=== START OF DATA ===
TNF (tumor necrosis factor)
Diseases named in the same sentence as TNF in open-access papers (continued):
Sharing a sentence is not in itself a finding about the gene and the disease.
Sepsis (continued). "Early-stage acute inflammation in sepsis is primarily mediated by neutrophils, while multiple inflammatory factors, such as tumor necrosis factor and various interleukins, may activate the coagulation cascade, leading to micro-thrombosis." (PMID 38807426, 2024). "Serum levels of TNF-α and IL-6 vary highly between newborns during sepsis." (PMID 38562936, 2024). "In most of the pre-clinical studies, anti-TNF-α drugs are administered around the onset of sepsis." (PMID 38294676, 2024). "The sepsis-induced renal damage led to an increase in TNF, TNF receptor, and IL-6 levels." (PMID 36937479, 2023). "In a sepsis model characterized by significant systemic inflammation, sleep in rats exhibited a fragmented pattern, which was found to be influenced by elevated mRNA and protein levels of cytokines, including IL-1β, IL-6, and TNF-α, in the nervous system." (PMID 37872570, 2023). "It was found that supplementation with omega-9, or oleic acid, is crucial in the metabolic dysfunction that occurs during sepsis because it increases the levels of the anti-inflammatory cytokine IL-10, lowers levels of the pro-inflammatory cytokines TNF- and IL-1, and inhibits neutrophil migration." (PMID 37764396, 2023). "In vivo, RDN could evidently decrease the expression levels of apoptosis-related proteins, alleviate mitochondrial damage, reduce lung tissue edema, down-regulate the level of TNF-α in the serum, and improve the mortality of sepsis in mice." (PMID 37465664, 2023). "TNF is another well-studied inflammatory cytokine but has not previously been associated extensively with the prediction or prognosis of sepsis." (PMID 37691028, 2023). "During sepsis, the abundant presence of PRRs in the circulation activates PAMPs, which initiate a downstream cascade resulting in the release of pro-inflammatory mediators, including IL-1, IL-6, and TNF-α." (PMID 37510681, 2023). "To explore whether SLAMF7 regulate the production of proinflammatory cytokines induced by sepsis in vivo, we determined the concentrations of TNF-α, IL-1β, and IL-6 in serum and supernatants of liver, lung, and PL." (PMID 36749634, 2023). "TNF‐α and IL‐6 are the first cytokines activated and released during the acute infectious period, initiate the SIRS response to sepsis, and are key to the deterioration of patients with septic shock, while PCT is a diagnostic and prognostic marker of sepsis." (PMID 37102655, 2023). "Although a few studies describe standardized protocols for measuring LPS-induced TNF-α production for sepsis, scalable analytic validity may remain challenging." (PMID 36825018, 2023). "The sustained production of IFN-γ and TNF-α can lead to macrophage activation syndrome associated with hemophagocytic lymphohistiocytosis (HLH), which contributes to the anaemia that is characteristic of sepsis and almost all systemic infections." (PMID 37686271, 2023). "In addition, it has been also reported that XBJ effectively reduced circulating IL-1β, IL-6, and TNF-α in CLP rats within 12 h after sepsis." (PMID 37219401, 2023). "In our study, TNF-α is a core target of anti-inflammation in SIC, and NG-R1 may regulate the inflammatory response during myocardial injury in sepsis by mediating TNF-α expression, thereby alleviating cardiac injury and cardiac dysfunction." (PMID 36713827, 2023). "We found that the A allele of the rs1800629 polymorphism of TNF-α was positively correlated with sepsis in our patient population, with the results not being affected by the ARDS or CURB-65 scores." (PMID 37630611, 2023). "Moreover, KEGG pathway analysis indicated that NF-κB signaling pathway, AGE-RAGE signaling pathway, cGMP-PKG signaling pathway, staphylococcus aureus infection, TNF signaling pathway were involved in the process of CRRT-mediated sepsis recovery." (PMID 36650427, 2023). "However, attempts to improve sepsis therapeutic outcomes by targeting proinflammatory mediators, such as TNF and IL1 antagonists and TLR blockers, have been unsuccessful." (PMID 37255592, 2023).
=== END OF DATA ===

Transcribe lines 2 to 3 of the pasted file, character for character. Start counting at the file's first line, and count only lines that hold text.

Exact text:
Diseases named in the same sentence as TNF in open-access papers (continued):
Sharing a sentence is not in itself a finding about the gene and the disease.